Elijah M. ’31 tears down the path, a blur of arms and legs. His dad cheers him on as another class parent hollers, “Come on, Elijah!”
It’s the ECS-a-thon, the annual Ethical Culture event in which students in 1st–5th Grade run laps around the baseball diamonds in Central Park, and the enthusiasm is infectious. Parents and P.E. teachers yell out their praise as students sprint or jog past. Several Fieldston Middle students — who have the day off because of parent conferences — have returned to Ethical Culture to cheer on younger siblings. Today, the temperature feels more winter than autumn — it’s perhaps the coldest ECS-a-thon in history — but none of the children or cheering squad seem to have noticed; everyone’s eager for the run. As our students round bend after bend, they look forward to what every marathon runner looks forward to: the sense of pride, and the hoots and hollers of dozens of adoring fans.
In 2007, the Ethical Culture Physical Education team sought to revamp its curriculum to make running more enjoyable — thus was born the ECS-a-thon. Just like the New York City Marathon, the route takes students through all five boroughs of New York City — in this case, bases spaced out across the running path. Students are assigned to one of the five boroughs, where they start and end their run.
There’s a clever pedagogical reason for this arrangement: by spreading students out across different start points, the P.E. teachers hope to avoid giving students the impression they are directly competing with their peers. Karen Strock, member of the P.E. team, says: “It’s less about a race format; it’s more about your personal best.”
To offset the loneliness and monotony that can sometimes set in during a run, students are encouraged to choose running buddies. These buddies may not be their closest friends, but they match their speed and can help them keep pace. Chris Viven, Associate Teacher in the P.E. department, says that “the kids who aren’t as invested in running, they still try to share with each other, ‘oh, I walked one lap, I ran two laps.’”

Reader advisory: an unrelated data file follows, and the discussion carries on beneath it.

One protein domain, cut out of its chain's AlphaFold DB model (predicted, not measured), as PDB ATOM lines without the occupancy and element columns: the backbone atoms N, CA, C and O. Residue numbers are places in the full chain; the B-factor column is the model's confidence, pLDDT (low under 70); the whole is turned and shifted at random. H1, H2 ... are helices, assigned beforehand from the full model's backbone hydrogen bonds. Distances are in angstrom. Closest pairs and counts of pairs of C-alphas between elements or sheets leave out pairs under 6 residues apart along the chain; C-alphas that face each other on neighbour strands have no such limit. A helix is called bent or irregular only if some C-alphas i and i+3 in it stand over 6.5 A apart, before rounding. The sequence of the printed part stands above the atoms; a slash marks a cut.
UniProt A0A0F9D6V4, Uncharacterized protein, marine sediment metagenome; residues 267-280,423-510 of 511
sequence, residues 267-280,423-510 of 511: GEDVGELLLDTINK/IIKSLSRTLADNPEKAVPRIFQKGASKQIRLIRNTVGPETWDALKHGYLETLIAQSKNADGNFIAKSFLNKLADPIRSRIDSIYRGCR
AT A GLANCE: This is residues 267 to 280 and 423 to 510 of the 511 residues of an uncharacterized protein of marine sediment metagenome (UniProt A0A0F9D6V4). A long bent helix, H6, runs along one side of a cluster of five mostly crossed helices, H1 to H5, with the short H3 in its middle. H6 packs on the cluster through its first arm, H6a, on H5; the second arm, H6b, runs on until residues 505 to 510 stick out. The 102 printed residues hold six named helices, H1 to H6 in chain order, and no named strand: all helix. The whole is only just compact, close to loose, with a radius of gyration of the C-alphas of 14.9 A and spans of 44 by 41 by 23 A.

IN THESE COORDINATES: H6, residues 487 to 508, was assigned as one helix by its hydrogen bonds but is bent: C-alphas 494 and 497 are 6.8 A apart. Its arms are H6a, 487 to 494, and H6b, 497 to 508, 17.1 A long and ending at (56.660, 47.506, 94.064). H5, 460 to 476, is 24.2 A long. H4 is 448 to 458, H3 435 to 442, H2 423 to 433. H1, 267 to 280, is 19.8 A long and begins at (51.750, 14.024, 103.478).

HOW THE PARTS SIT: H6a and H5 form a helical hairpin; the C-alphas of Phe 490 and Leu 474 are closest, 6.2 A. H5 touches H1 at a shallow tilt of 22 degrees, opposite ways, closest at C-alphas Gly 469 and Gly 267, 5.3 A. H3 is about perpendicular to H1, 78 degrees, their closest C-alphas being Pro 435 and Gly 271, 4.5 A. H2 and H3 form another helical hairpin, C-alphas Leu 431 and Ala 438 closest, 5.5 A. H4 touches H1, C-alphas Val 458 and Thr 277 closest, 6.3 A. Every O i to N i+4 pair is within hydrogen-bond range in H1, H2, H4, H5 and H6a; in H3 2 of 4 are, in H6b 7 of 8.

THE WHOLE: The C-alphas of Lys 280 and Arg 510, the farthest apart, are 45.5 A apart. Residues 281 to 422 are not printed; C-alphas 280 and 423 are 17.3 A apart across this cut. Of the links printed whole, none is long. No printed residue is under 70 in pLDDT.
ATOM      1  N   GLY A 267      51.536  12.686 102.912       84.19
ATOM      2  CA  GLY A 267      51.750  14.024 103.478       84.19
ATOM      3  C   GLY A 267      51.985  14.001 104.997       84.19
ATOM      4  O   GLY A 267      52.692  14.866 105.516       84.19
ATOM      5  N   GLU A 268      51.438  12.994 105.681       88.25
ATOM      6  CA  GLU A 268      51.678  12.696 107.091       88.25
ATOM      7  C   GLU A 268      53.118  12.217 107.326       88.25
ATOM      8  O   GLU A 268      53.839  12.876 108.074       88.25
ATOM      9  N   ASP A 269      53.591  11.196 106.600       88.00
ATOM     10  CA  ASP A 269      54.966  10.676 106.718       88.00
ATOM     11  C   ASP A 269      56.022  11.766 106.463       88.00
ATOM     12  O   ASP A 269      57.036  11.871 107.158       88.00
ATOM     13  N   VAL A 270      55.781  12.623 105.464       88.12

As successful as the ECS-a-thon already is, the P.E. team continues to add modifications to make each successive iteration a better learning experience for students. “This year was a shift in goal-setting,” says Clare Svedlow, P.E. Teacher. Whereas in years past the teachers determined the number of laps students in each grade should run, this year, they’ve only given students a range, allowing them to decide on a target number for themselves. The effect has been overwhelmingly positive.
It’s less about a race format; it’s more about your personal best.
“They’ve actually given more effort now that we’ve switched it to goal-setting,” says P.E. Teacher Kelton Cumberbatch.
Another adjustment is how the ECS-a-thon starts. Past runs began with the blowing of a whistle. The P.E. team noticed, however, that the build-up to the whistle was causing some children to feel anxious. As a result, teachers now allow students to start whenever they’re ready.
This level of responsiveness is indicative of how strongly the faculty believe a positive experience in gym class can inspire a student’s love for physical activity. Not everyone intends to be an athlete, nor is that the goal of the P.E. teachers. Instead, the focus of the department is on developing life skills, “this idea of, ‘it’s bigger than P.E.,’ exposing them to a variety of things that they can hopefully do for the rest of their lives,” says Cumberbatch.
Two 1st Graders are coming down the final stretch. As they pass home base, Strock cries out, “Great pace! I’m so proud of you.” There’s high-fives and hugs all around; even the leaves fall through the air like confetti, celebrating our students’ achievement. In a clearing just across from Ethical Culture, the whole class gathers for a group photo to commemorate their first ECS-a-thon — the first of many to come.